This project is created using an 8×32 Neopixel matrix to display audio waves that can be input physically or electronically.
Areas of Interest
Electrical Engineering, Coding
Leigh High School
Demo Night and Reflection
For this milestone, I made several large changes. First, I switched the FFT processing code to another program that is designed for a single Arduino, which is what I have. I also introduced smoother LED animations in the Arduino code that looks more visually appealing. The timing of these animations were very tricky as I had to squeeze them into a very small timespan between each wave of data that is sent to the Arduino. Along with these new animations, I used SwitchCase to set different colors for each column of my matrix so that different frequencies have different colors and are easy to determine.
In this milestone, I used a FFT Processing program in order to process sound from my computer’s main volume channel. The original program was made for two micro-controllers and a larger LED matrix. I ended up simplifying it down to my side so I could use it for my smaller matrix with one micro-controller. This ended up with the matrix working and displaying some audio waves but it was very jumpy and shifted since it was only a part of the original program. However, I did manage to finally process audio and convert it to data that the Arduino can use so it was a significant progression for my project.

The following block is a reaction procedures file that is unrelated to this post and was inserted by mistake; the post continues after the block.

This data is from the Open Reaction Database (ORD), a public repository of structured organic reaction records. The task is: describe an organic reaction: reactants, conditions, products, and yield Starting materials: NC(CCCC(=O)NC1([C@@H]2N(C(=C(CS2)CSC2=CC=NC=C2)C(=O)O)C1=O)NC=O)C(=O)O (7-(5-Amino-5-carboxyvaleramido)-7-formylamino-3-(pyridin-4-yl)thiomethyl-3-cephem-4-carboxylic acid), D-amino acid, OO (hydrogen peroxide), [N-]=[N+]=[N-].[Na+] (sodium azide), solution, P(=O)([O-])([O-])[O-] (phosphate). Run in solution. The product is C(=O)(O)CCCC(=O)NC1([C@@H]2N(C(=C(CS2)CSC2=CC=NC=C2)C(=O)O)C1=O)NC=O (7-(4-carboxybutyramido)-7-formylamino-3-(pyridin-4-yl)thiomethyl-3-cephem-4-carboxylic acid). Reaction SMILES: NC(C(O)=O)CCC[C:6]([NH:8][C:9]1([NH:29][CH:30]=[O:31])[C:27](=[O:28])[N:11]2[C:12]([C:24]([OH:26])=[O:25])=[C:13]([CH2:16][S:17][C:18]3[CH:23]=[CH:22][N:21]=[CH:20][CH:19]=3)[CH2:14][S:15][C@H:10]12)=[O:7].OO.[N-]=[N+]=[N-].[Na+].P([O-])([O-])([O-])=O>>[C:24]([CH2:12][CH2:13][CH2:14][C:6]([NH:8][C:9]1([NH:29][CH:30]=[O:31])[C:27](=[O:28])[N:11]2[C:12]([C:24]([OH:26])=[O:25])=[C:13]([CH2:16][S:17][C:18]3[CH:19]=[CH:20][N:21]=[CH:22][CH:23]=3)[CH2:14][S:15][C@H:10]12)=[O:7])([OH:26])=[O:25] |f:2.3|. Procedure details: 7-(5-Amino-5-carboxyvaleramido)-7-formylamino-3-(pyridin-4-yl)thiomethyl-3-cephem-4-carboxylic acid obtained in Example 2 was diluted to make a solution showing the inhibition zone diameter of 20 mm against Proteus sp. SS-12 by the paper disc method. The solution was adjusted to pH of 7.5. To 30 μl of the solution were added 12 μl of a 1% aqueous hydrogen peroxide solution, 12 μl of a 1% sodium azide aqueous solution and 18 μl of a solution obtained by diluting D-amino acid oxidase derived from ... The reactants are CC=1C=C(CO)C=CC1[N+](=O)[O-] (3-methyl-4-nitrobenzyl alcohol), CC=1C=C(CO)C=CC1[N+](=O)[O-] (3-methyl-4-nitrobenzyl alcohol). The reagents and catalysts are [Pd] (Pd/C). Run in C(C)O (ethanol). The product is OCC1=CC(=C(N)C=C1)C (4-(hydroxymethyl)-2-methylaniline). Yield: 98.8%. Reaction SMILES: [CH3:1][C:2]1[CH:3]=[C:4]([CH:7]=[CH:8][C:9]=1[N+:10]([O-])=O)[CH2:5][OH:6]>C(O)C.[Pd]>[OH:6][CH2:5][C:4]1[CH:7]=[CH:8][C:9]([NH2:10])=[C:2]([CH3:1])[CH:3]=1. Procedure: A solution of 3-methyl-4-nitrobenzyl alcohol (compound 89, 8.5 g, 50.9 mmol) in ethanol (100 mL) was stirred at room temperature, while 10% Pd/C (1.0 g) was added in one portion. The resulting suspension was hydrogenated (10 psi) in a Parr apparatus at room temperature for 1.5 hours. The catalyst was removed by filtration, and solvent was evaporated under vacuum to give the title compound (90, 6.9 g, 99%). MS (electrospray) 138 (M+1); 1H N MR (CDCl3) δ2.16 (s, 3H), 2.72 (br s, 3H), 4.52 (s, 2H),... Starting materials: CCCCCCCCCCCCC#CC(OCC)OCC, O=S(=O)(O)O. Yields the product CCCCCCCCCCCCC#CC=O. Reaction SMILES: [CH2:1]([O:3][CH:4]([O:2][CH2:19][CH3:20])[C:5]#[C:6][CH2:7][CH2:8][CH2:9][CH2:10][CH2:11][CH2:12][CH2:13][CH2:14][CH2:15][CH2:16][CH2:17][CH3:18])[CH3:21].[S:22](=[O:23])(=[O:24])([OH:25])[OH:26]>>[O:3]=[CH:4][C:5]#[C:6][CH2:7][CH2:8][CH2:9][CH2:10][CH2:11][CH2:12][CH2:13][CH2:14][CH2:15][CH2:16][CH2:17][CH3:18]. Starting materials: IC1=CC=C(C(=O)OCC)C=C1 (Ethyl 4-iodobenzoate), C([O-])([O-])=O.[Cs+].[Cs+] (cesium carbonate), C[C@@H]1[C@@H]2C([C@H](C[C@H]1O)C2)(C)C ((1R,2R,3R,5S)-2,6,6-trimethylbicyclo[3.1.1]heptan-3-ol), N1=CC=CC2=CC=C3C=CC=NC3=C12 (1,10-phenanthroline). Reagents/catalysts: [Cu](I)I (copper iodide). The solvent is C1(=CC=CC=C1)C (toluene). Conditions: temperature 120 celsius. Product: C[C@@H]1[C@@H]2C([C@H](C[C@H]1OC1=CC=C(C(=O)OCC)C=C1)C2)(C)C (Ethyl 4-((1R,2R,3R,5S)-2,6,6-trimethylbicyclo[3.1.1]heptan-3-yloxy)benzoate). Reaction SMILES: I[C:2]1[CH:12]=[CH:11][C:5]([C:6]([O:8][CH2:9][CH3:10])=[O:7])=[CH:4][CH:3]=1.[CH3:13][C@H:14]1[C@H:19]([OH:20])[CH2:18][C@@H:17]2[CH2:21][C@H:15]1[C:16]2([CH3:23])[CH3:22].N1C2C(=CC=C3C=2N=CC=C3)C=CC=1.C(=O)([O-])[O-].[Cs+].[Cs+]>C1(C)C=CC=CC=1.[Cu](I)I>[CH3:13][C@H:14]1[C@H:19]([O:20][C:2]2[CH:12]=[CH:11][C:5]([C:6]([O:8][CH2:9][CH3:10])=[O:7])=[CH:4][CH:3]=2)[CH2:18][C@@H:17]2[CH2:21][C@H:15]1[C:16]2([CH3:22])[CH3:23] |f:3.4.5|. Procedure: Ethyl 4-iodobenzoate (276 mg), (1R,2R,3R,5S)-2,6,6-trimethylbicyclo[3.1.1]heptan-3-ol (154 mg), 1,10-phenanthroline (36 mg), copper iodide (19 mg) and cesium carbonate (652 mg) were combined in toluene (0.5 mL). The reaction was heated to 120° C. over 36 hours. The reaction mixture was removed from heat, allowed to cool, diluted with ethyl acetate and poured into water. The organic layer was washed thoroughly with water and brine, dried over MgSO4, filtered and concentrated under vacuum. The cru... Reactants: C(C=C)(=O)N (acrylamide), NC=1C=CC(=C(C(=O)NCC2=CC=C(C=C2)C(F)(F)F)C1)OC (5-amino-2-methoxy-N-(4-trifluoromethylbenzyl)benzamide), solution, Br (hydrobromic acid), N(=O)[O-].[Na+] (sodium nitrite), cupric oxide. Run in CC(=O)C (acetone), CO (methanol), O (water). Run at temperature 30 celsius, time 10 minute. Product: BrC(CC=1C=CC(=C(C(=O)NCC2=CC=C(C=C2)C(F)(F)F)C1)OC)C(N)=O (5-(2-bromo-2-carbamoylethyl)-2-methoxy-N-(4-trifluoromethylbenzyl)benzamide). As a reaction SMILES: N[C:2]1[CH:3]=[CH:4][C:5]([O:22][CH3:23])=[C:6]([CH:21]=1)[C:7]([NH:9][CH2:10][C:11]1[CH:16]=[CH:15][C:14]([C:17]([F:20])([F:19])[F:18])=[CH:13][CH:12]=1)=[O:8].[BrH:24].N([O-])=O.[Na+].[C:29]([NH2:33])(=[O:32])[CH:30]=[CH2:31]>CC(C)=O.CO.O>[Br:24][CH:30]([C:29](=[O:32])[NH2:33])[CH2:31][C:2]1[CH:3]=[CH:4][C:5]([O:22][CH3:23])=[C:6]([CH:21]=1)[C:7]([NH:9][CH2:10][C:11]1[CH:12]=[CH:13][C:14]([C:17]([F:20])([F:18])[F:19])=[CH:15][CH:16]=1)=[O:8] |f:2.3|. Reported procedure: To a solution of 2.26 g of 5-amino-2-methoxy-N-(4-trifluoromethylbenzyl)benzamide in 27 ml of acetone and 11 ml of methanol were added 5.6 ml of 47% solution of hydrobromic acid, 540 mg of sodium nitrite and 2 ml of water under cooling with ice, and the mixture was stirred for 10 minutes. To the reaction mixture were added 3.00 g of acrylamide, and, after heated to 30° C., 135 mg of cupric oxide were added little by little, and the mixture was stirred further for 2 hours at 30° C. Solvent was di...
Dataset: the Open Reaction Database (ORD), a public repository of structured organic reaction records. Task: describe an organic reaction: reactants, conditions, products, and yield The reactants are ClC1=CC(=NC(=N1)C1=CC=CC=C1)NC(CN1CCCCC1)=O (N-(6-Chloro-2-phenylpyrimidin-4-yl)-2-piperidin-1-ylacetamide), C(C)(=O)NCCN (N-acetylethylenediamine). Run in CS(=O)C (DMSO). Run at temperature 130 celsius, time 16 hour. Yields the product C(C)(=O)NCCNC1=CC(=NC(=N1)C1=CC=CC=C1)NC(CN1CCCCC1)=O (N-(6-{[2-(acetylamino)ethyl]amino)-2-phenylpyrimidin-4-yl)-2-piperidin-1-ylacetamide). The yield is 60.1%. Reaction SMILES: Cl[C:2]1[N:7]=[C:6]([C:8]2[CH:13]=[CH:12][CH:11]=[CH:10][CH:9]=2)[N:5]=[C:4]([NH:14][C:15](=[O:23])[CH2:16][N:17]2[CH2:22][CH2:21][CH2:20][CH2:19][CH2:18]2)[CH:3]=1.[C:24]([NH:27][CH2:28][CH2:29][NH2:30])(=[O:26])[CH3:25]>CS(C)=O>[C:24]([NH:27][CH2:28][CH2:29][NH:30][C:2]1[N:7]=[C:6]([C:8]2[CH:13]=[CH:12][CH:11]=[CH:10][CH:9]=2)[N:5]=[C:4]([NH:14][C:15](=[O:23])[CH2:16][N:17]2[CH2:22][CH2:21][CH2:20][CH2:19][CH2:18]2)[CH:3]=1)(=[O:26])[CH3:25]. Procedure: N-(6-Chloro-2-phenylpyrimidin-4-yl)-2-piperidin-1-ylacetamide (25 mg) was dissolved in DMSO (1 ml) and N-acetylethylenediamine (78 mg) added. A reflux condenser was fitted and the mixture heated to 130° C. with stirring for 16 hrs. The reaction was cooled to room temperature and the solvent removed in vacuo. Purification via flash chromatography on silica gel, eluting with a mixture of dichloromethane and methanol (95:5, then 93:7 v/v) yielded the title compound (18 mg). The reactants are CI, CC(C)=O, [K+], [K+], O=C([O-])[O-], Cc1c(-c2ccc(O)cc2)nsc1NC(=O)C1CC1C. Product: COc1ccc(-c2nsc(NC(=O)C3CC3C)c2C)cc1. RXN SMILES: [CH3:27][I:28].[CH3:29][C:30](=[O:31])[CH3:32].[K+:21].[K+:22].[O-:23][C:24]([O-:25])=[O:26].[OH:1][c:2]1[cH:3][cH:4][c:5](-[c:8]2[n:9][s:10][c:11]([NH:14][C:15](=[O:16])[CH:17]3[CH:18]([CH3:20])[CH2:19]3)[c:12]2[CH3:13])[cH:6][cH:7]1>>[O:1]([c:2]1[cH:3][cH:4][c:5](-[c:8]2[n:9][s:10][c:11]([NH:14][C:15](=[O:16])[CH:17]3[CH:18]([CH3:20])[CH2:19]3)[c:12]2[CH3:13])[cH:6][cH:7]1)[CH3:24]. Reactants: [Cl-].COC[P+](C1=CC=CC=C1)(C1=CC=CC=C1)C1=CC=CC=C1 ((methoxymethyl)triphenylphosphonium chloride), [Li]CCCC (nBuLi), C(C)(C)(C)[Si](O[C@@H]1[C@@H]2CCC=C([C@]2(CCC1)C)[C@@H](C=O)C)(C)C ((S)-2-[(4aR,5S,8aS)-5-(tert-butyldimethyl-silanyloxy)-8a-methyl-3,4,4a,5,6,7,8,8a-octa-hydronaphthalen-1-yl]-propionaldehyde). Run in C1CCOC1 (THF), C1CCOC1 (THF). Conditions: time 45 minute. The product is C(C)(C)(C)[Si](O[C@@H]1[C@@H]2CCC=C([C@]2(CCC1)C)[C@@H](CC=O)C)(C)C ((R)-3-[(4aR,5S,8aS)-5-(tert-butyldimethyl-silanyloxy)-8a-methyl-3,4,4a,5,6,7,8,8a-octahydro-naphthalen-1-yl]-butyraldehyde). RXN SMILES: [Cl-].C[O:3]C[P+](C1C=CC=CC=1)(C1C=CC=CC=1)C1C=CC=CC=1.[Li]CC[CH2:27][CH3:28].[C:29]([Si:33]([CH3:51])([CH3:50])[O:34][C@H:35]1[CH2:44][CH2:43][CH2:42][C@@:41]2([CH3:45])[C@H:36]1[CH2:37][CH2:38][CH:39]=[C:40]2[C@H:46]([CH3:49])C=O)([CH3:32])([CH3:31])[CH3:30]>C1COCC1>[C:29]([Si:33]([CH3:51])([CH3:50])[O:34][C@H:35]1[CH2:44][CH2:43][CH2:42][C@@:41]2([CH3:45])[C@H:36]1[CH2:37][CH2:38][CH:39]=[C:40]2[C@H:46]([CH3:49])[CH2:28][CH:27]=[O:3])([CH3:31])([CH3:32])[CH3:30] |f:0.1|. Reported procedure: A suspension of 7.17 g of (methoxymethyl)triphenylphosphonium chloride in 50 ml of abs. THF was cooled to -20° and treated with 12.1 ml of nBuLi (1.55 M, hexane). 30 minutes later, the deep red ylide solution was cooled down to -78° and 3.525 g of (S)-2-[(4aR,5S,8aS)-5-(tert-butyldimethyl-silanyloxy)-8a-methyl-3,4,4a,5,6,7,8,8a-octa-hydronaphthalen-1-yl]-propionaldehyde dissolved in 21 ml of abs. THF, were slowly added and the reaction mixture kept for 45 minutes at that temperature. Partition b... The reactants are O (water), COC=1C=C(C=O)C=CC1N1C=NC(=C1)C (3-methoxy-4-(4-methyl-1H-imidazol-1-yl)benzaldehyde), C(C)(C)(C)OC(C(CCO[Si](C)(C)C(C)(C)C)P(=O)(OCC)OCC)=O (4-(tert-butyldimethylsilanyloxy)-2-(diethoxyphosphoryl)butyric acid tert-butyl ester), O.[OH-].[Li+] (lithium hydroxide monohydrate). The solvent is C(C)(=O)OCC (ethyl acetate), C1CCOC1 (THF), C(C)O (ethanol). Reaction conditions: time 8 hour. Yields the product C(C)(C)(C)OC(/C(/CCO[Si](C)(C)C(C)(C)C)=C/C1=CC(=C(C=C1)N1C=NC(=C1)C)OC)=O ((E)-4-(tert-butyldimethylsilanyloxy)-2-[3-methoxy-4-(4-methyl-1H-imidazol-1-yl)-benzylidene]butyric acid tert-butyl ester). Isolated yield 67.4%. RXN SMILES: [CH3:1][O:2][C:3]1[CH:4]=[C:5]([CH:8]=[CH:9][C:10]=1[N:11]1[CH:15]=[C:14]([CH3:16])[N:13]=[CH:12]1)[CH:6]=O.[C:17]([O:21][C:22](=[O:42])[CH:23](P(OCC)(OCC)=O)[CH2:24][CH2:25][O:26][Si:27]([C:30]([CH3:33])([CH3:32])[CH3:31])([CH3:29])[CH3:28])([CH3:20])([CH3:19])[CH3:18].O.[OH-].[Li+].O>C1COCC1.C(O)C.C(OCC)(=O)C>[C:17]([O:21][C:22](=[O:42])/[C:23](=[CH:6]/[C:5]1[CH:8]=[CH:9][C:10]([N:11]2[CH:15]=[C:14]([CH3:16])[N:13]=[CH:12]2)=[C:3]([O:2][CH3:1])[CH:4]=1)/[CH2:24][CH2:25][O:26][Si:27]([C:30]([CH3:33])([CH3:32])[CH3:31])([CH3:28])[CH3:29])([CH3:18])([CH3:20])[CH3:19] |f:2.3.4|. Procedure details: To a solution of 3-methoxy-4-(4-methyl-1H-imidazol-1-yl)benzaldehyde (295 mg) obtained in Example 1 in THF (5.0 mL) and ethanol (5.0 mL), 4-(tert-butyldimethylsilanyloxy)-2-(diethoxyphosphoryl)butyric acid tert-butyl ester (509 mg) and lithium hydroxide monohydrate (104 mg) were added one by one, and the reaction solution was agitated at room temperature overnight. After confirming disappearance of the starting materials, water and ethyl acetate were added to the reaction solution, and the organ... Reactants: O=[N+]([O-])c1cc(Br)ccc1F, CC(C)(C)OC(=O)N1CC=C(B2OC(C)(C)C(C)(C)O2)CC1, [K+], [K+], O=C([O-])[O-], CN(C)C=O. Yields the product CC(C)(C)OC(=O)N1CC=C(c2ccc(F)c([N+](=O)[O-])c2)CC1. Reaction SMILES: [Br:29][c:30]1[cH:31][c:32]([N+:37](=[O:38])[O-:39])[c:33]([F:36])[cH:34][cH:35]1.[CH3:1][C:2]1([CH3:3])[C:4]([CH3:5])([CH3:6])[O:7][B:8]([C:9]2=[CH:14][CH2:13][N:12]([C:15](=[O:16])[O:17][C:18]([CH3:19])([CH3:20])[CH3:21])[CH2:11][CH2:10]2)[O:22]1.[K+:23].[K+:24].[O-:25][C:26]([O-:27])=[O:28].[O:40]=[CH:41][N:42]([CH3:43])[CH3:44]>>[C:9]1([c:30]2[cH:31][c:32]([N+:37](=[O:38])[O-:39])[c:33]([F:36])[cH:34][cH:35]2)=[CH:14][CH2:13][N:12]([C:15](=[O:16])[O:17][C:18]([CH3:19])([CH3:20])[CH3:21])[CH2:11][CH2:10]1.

My first milestone was achieved by coding the LED matrix to display scrolling text. In my case, I coded it to say “Hello, I’m a matrix!” The text was displayed in a repeating pattern of 3 colors. The colors were made using red, green, and blue shades. While the design is capable of displaying all colors, I kept it to red, green, and blue to simplify the inputs. I used this experience to get more familiar with the orientation of the matrix as well as defining it.